Second, regardless of whether they knew it is illegal, respondents who believed that it is wrong to target civilians were much less likely to support saturation bombing. In our survey, about 80% somewhat or strongly agreed with the statement that it is “always wrong” to target civilians: only about 10% disagreed and 10% were “not sure” when asked prior to the survey question. This matters too: those that strongly agreed with this moral principle were much less likely to support saturation bombing.
Here’s the best part: we also found that even just thinking about the immunity norm prior to expressing a preference makes a difference in expressed preferences, reducing support for war crimes. When asked about the ethics of civilian targeting in the abstract first—regardless of whether they agreed it was wrong—support for the strike dropped to below half (46%). So, even if people don’t personally think it’s wrong, and don’t understand the law, just hearing people ask them questions about law and ethics, or hearing ethical concerns mentioned (say, over dinner with friends) might sway them against war crimes.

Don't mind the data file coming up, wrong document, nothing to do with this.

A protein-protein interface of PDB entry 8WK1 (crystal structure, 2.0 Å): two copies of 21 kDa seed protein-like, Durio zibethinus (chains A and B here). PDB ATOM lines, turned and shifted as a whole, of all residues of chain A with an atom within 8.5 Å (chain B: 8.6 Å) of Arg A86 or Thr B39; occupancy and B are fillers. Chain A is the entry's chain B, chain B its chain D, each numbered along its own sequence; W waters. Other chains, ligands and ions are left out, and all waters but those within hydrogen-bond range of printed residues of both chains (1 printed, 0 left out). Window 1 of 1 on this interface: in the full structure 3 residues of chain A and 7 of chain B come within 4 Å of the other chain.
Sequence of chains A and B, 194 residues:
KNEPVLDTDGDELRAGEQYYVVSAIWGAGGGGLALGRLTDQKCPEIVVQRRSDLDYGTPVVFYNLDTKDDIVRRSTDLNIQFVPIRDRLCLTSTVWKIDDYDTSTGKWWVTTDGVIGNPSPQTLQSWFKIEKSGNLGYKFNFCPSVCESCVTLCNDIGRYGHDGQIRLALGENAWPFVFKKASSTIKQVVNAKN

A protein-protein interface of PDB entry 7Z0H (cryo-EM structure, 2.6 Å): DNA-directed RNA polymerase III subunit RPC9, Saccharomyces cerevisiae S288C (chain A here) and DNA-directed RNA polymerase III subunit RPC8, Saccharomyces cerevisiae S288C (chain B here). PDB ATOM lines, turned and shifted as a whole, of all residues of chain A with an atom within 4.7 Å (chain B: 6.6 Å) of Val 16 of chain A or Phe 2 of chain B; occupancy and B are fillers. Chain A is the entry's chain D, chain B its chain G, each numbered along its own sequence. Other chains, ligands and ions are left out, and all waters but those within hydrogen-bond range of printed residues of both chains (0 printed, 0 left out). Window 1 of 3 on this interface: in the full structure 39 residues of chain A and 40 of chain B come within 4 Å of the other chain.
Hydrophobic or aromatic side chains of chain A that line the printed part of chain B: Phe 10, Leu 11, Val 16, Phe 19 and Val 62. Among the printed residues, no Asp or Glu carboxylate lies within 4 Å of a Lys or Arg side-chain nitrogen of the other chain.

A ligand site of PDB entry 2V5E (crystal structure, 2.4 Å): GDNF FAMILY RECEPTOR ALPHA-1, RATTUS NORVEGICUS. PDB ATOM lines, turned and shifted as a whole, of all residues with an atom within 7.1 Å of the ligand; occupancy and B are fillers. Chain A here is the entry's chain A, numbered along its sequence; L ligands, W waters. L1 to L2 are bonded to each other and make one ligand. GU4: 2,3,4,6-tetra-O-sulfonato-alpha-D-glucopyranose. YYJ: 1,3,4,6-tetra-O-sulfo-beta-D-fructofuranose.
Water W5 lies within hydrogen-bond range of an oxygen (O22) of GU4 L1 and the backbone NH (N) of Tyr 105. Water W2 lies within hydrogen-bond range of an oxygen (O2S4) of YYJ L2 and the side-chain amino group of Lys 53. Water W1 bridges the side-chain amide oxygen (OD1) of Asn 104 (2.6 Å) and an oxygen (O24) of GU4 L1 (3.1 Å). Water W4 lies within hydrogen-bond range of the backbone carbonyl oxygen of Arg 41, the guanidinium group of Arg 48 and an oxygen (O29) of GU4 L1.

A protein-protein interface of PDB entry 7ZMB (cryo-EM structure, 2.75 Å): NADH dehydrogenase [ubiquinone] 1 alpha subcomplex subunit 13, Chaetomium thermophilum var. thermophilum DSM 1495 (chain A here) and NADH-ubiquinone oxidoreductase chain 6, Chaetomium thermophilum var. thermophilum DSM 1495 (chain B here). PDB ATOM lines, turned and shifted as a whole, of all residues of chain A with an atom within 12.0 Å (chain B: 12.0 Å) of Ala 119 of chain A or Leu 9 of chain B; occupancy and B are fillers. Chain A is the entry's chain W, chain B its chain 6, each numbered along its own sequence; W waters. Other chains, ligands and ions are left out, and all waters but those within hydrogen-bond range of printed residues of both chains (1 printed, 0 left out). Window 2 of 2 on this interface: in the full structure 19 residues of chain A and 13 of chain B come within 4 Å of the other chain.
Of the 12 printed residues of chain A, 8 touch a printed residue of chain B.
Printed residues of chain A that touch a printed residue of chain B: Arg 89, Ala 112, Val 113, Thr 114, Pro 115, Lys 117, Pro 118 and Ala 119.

Figure 1: Support for Strike Drops With Law Knowledge, Ethical Agreement, or Normative Priming
Americans care about civilians, but polls can trick them into saying otherwise
Americans clearly care about civilians. This demonstrated not only in other surveys and fictional experiments of this type but in audience reactions to fictional war crimes on television. So what explains Sagan and Valentino’s results on Iran and North Korea? One possibility is the structure of the survey questions, which research by Sarah Kreps and by Alexandria Nylen shows can have an important impact on human rights poll results. For example, we think forcing respondents to lean one way or another may have exaggerated support for war crimes in the original study by discounting the wide number of Americans who rejected both options.